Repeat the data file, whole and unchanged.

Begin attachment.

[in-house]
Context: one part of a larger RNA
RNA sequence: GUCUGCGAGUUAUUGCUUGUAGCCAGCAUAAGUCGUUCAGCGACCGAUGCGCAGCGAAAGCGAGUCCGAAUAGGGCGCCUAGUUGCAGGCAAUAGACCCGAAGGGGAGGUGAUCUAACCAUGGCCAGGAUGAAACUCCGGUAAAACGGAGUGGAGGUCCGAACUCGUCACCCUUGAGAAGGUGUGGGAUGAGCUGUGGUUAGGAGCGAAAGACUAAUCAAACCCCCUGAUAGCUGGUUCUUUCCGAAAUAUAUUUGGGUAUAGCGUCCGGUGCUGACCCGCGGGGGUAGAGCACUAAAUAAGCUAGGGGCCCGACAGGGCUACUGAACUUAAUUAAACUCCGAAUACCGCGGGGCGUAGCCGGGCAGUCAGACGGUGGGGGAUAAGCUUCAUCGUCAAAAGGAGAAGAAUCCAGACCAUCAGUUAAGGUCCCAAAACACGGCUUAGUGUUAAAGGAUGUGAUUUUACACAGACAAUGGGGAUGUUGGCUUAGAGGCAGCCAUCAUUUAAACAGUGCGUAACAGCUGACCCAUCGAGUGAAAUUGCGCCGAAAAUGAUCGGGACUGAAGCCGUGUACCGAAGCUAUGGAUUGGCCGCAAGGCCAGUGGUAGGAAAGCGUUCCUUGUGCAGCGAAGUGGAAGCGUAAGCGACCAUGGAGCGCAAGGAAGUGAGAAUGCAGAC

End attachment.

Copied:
[in-house]
Context: one part of a larger RNA
RNA sequence: GUCUGCGAGUUAUUGCUUGUAGCCAGCAUAAGUCGUUCAGCGACCGAUGCGCAGCGAAAGCGAGUCCGAAUAGGGCGCCUAGUUGCAGGCAAUAGACCCGAAGGGGAGGUGAUCUAACCAUGGCCAGGAUGAAACUCCGGUAAAACGGAGUGGAGGUCCGAACUCGUCACCCUUGAGAAGGUGUGGGAUGAGCUGUGGUUAGGAGCGAAAGACUAAUCAAACCCCCUGAUAGCUGGUUCUUUCCGAAAUAUAUUUGGGUAUAGCGUCCGGUGCUGACCCGCGGGGGUAGAGCACUAAAUAAGCUAGGGGCCCGACAGGGCUACUGAACUUAAUUAAACUCCGAAUACCGCGGGGCGUAGCCGGGCAGUCAGACGGUGGGGGAUAAGCUUCAUCGUCAAAAGGAGAAGAAUCCAGACCAUCAGUUAAGGUCCCAAAACACGGCUUAGUGUUAAAGGAUGUGAUUUUACACAGACAAUGGGGAUGUUGGCUUAGAGGCAGCCAUCAUUUAAACAGUGCGUAACAGCUGACCCAUCGAGUGAAAUUGCGCCGAAAAUGAUCGGGACUGAAGCCGUGUACCGAAGCUAUGGAUUGGCCGCAAGGCCAGUGGUAGGAAAGCGUUCCUUGUGCAGCGAAGUGGAAGCGUAAGCGACCAUGGAGCGCAAGGAAGUGAGAAUGCAGAC